Reams of studies on the relationship between driver fatigue and big rig truck accidents are just a Google click away. No one has seriously disputed this premise since federal regulators first limited commercial truck driver road time in 1940.
Accordingly, truck drivers have long been required to record driving and sleeping times. Drivers must keep the logs for seven days and then pass them along to the trucking company or whoever employs the driver for six months.
A truck driver’s logs are fodder for plaintiffs’ attorneys because they show excessive driving or, more likely, they don’t exist. Truck drivers notoriously doctor trucking logs either to show less driving time or to cover up their fatigue after a truck accident.
After playing with the idea for six years, in 2010, the Feds pushed harder to get trucking companies to use Electronic On-Board Recorders for Hours-of-Service Compliance or EOBRs. EOBRs are synchronized with the truck’s engine and linked to the driver’s cell phone, providing information on the truck’s registration number and location; whether the driver is driving and on-duty, is off duty, or is in the truck’s sleeping section, and so forth. There is a little Big Brother narrative to run with here. Then again, these guys are driving death machines that endanger our children. I don’t know about you, but I’m willing to make the trade.
Now, it is important to keep in mind that the new rule did not make EOBRs mandatory for all trucking companies. The rule made EOBRs mandatory only for trucking companies that were consistently not applying the rules that require drivers to document their hours and rest appropriately while driving.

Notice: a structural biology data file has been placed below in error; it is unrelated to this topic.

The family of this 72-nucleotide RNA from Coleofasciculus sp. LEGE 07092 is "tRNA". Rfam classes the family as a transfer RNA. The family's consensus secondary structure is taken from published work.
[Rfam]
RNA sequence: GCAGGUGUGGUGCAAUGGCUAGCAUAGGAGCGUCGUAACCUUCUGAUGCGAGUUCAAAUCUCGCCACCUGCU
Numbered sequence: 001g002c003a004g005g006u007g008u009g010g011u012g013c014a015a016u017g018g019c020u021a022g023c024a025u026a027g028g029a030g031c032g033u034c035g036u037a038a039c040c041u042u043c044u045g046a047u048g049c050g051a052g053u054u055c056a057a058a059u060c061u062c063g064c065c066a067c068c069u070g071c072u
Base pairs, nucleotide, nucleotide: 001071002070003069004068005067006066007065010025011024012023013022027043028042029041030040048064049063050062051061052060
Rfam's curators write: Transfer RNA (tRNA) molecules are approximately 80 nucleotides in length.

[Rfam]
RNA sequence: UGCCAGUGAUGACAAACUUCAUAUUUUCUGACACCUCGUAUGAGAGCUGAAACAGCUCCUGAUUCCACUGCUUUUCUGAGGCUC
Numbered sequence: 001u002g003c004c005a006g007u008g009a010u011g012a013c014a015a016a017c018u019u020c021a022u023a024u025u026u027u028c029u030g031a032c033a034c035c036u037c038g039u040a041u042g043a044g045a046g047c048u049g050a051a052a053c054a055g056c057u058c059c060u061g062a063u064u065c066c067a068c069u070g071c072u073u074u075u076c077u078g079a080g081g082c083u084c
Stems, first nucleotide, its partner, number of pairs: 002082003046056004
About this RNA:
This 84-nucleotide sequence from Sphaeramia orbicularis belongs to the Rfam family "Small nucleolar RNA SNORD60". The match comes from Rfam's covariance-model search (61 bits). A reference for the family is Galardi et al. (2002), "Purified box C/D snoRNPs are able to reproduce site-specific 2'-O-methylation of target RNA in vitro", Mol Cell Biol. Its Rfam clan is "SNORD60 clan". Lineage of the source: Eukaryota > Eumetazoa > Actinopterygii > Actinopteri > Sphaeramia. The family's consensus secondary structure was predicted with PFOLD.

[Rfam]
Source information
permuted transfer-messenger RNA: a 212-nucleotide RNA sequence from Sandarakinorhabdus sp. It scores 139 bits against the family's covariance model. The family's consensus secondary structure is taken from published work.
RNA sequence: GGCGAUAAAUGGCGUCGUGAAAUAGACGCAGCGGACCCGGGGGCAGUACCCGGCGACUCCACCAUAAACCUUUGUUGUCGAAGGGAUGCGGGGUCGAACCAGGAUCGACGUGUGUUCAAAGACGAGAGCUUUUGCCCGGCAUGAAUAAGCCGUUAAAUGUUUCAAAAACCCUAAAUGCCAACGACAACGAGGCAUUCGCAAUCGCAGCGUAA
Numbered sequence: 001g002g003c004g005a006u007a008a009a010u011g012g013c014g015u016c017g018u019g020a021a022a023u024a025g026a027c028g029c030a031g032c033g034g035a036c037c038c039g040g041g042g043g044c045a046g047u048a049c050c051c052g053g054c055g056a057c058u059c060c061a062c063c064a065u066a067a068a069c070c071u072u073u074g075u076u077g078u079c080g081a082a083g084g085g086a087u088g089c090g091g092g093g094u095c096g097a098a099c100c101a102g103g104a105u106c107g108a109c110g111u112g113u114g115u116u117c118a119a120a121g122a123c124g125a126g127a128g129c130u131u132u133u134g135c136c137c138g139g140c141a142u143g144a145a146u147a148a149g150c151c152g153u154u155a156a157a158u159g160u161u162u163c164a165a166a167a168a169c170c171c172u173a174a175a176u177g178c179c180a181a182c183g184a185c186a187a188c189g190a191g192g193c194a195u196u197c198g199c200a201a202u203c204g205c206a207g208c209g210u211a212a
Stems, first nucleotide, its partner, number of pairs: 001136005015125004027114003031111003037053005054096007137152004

You would think this would not be controversial. Companies that could not comply with the rule had a 40 percent higher truck crash rate than the general motor carrier population. Just an incredible statistic, right?
Of course, the bad trucking companies who can’t keep their trucking logs straight without violations objected to the rule. Naturally. So they sued to prevent the enforcement of the rule, which will not go into effect until next year.
They listed a host of reasons why they thought the rule should not be enacted. The 7th Circuit agreed. Why? Incredibly, they successfully argued that the regulation is arbitrary and capricious because it does not “ensure that the devices are not used to harass vehicle operators.” Come again? They didn’t consider whether the devices were used to harass vehicle operators? Would they pass a law they thought harassed truckers? If they would, would they admit to it? It is insane.
But sometimes, we pass insane laws. The law that allows the FMCSA to make this rule – the Truck and Bus Safety and Regulatory Reform Act – requires the feds to consider before passing the rule whether the use of monitoring technology would harass drivers. Why can’t we assume that is just the result of some silly compromise language in the statute that I’m sure no one ever thought would matter?
So what happens now? The FMCSA has to write that it considered whether the rule will harass trucking companies. Really, what are the odds it says, “Yeah, come to think of it, our whole purpose was not to save lives in truck crashes but to harass trucking companies.” What a waste of time, effort, and energy for everybody. I don’t blame the 7th Circuit, I blame whoever wrote this statute.
One irony in the battle the trucking companies are waging here: truck drivers like the monitoring.